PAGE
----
Safaris in Tanzania travel guide
2 MINUTE SUMMARY
But there is much more to a safari in Tanzania than the thundering of wildebeest hooves. The sprawling Serengeti shelters wildlife of all shapes and sizes; take a guided bush walk with a Maasai guide to experience the savannah from a different perspective. Nearby, the Ngorongoro Crater is a bowlful of the Big Five, while the incomprehensibly vast parks of the south receive just a handful of visitors – despite the abundant wildlife.
This epic East African nation is far wilder than South Africa, with a far greater sense of wilderness. It has some of the world’s most exclusive lodges, particularly in the south – but these are balanced out by accessible campsites and lodges in the north. Additionally, the migration takes place virtually year round –moving into Kenya for just a few short weeks. More unusually, the Rift Valley has carved a series of lakes into the landscape – meaning hippos, flamingos and crocodiles are in their element; cruise past them on a boat safari for the ultimate relaxing wildlife experience.
Read more in our guide to safaris in Tanzania.
Go on safari in Tanzania if…
… you want to see Africa’s greatest wildlife spectacle. The Great Wildebeest Migration can be see virtually all year round in northern Tanzania, with over 1.5 million wildebeest plus zebra and gazelles.
… you want to see tree climbing lions. They only inhabit a couple of tiny areas in Africa – one of them is Lake Manyara.
… you want to get away from it all. Selous Game Reserve is huger than the Serengeti, yet with just a handful of lodges and visitors. Ruaha is even more remote and unspoiled – yet the wildlife is abundant in both.
… you’re travelling with children. Tailor made family tours are a wonderful experience.
Don’t go on safari in Tanzania if…
… you want to go offroad. In Kenya’s Masai Mara you can, in Manyara and the Serengeti you can’t.
… you want a self-drive holiday. You can join a small group tour or book a private driver and vehicle – but if you want to drive, best head to South Africa or Namibia for your safari.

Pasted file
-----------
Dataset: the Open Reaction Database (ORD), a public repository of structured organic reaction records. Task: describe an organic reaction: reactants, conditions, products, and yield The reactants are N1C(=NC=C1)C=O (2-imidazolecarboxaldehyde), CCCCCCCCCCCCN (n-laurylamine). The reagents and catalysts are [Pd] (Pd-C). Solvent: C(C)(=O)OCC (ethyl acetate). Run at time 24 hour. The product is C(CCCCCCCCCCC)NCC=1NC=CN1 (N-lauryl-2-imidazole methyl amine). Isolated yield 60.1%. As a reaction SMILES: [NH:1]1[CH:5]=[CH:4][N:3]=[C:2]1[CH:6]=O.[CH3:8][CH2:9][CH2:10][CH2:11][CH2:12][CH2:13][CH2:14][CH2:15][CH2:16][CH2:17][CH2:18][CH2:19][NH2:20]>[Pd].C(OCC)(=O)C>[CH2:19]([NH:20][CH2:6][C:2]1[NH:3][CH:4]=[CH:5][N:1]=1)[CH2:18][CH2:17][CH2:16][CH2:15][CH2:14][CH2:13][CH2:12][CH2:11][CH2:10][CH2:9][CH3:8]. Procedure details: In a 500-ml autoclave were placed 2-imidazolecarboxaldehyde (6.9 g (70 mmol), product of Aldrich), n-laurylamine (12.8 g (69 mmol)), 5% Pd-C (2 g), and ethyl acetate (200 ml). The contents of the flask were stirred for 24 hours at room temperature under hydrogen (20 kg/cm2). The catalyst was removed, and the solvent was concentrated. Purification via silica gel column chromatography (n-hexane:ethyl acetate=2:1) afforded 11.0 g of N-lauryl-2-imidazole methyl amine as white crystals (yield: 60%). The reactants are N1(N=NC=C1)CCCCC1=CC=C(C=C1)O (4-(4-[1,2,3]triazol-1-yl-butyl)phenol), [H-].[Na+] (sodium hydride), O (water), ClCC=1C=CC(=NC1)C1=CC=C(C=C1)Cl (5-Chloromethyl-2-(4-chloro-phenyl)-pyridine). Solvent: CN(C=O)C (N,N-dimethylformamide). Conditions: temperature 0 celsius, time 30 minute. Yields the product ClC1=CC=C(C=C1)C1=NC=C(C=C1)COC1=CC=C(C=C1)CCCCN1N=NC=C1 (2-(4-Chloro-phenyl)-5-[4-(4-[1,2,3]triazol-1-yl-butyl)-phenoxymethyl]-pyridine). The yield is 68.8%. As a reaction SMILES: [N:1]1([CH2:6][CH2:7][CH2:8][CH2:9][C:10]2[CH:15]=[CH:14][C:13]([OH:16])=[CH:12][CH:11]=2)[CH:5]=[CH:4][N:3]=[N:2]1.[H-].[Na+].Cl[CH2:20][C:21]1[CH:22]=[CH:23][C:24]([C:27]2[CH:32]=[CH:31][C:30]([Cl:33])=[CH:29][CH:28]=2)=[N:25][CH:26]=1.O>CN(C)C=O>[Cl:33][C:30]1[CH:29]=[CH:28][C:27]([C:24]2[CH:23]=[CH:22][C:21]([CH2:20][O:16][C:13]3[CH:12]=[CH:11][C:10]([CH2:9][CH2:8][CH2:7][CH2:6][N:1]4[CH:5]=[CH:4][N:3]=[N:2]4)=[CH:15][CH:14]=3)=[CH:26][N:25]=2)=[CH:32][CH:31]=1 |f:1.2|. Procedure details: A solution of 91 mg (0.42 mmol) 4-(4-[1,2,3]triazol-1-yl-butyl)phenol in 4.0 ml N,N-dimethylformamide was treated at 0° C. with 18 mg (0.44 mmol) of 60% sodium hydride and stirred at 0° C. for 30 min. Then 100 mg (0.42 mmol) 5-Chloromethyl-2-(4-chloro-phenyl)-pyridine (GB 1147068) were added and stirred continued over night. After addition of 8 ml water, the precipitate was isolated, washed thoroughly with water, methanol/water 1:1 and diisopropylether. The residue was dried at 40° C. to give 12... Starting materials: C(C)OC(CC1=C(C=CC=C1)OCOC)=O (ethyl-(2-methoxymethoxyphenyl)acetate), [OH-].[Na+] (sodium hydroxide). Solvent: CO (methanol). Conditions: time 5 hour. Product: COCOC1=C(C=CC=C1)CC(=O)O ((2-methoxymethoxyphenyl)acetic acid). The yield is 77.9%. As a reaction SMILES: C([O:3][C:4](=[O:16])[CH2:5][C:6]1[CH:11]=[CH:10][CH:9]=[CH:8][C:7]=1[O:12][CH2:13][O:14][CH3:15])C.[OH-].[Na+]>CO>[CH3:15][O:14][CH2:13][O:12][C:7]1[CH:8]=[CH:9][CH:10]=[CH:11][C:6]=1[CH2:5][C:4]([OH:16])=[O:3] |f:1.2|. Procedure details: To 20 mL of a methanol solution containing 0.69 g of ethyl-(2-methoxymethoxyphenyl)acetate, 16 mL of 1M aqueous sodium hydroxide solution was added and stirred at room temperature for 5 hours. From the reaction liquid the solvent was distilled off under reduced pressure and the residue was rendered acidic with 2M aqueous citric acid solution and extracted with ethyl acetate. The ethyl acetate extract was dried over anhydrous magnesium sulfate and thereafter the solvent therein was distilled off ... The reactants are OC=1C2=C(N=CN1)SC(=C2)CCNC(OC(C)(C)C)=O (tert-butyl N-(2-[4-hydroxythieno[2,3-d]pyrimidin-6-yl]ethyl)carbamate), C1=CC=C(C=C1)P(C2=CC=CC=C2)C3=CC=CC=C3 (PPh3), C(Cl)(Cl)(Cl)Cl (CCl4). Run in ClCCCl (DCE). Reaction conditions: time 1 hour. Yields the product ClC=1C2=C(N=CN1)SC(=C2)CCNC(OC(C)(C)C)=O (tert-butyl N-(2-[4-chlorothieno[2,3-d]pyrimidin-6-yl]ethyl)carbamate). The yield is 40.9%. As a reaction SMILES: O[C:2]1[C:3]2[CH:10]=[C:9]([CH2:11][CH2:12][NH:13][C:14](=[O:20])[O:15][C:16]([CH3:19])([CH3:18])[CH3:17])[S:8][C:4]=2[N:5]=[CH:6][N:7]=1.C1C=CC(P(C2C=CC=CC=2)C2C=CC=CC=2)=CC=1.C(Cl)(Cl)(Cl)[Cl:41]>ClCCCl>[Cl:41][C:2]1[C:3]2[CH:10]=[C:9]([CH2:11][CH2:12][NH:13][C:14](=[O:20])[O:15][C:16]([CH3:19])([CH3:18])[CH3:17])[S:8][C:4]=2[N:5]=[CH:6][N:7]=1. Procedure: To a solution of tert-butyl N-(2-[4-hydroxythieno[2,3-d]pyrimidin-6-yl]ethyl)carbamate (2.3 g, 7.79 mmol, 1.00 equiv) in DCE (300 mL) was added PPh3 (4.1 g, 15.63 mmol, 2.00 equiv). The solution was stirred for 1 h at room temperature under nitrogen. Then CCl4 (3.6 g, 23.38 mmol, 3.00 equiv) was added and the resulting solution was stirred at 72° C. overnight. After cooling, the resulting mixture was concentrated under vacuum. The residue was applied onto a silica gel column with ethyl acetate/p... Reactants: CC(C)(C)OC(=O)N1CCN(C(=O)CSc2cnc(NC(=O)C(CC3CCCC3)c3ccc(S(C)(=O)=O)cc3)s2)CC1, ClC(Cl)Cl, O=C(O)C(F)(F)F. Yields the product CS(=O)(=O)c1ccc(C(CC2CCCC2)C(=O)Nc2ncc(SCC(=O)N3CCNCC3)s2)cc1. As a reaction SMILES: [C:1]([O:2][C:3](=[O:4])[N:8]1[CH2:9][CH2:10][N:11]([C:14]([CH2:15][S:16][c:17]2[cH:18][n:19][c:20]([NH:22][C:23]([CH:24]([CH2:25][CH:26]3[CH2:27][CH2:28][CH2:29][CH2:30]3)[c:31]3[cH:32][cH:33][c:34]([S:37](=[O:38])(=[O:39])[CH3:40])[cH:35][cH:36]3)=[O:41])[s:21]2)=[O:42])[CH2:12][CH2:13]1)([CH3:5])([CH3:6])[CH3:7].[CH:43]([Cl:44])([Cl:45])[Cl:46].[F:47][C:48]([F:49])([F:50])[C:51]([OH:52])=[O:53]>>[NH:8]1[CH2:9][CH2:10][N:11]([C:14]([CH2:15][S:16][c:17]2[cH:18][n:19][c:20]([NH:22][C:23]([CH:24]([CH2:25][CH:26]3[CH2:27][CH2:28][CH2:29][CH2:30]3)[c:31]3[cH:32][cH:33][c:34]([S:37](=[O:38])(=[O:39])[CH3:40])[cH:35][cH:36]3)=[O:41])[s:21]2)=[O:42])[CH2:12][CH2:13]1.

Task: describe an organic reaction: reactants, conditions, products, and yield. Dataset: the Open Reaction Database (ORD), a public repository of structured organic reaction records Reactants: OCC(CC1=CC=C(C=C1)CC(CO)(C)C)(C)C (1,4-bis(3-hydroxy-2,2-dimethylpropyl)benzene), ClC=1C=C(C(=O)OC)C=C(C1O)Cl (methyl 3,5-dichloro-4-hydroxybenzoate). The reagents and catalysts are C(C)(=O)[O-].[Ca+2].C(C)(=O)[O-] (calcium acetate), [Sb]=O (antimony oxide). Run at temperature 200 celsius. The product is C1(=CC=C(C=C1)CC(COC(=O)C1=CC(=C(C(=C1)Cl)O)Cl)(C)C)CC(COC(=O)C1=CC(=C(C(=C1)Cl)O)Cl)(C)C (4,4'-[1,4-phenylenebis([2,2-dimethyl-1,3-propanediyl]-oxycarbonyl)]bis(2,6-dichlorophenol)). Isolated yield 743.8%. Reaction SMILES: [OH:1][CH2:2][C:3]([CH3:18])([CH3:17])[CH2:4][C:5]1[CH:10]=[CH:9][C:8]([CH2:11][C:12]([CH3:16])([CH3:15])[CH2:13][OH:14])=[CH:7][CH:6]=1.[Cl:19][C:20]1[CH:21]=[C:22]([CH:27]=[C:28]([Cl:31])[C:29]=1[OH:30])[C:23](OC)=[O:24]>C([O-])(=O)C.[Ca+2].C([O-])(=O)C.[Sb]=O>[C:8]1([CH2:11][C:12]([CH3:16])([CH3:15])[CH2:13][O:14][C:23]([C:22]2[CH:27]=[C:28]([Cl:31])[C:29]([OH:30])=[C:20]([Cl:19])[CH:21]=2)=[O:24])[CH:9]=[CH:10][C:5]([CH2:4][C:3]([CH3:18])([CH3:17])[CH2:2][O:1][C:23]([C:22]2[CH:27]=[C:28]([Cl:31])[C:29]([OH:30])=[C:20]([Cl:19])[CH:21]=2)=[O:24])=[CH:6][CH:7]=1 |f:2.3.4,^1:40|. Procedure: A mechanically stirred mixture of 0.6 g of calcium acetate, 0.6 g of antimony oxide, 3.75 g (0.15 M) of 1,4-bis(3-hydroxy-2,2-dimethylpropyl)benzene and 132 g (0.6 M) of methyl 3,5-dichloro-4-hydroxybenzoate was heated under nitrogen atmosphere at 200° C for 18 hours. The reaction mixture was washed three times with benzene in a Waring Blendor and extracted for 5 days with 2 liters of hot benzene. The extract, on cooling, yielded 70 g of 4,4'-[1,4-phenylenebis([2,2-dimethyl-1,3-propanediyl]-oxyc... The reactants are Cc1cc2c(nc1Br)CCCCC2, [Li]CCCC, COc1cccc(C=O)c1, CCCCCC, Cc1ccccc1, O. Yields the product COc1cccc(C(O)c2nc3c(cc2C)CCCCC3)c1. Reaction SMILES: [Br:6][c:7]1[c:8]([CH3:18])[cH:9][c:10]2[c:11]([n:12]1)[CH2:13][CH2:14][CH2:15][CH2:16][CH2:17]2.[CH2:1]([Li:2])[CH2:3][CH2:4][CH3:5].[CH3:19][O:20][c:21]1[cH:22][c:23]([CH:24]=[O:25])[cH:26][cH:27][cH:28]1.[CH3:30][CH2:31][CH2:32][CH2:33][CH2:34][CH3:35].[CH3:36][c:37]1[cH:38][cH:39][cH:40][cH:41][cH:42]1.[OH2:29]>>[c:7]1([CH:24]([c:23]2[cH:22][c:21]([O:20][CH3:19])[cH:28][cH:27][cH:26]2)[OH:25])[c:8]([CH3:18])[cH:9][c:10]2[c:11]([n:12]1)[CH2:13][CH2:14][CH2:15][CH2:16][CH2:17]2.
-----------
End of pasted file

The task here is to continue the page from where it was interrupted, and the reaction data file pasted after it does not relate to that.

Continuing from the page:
… you want a tribal African experience. You can take a bush walk with a Maasai guide in the north and discover the Swahili culture of the coast – but be aware that clichéd “meet the tribe” experiences may well be inauthentic and exploitative – particularly if they involve the marginalised Hadzabe people.
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Where to go on a safari holiday in Tanzania
MAKE THE MOST OF YOUR TIME
Northern Tanzania is a one-stop-shop for safari experiences, boasting the Great Wildebeest Migration, the Serengeti, the Ngorongoro Crater and classic Maasai culture. It’s brilliant for first-time safari goers with abundant lodges to suit tastes and budgets, and it’s easy to get around, meaning you won’t need to look into costly flights. It’s also convenient if you’re heading to Kilimanjaro – or on into Kenya. However, if you’re looking for something a bit more special, consider heading south. Flying is a must to get to Selous or Ruaha, and lodges are few and far between – so you’ll have these vast game parks virtually all to yourself. You can also take boat cruises on the river as a tranquil way of viewing wildlife.
Luxury lodges are wonderful, but nothing quite beats being separated from the bush and the wildlife by just a sheet of canvas. You’ll be surrounded by the sounds and smells of the savannah – a temporary guest in the home of the Big Five. Permanent camps offer more comfort and facilities; temporary camps offer a sense of freedom and a real wilderness experience.
The Great Migration
The highlight of any safari in Tanzania, the Great Migration sees millions of animals stampeding across the savannah while predators and scavengers seek out a tasty meal. The most thrilling moment is the dramatic Mara River crossing – but if you’re not travelling from June-September you can see them elsewhere in the Serengeti at this time.
Some 30,000 animals live in this ancient crater, a 25km-wide bowlful of African wildlife. It’s one of the best spots in Tanzania to see the rare black rhino as well as leopards and huge bull elephants. Ngorongoro is a self-contained ecosystem, so the wildlife can be seen year-round. You can camp on the rim of the crater, but bring warm layers!
Ruaha National Park
One of the most remote and magical national parks in Tanzania, Ruaha is Africa as it used to be – untouched by humans, with the smallest scattering of tourists, even in peak season. But those who make it this far are rewarded with sightings of fierce predators including lions and hyenas, as well as huge herds of elephant who thrive in this vast wilderness.
Selous Game Reserve
At over 50,000 km2, Tanzania’s largest protected area dwarfs the Serengeti, yet receives just a handful of the visitors. No permanent structures are permitted within the reserve, which was declared a UNESCO reserve in the 1980s. Wildlife lives here in vast numbers, including the rare African wild dog. Take a cruise on Lake Tagalala to get up close to crocs and hippos.
Serengeti National Park
The famous backdrop for the Great Migration – during which more than a million wildebeest, zebras and gazelles thunder across the plains in search of grass – the Serengeti needs almost no introduction. Tanzania’s oldest park is an easy safari destination – it has camps and lodges to suit all tastes and budgets, Big Five game drives and thrilling bush walks.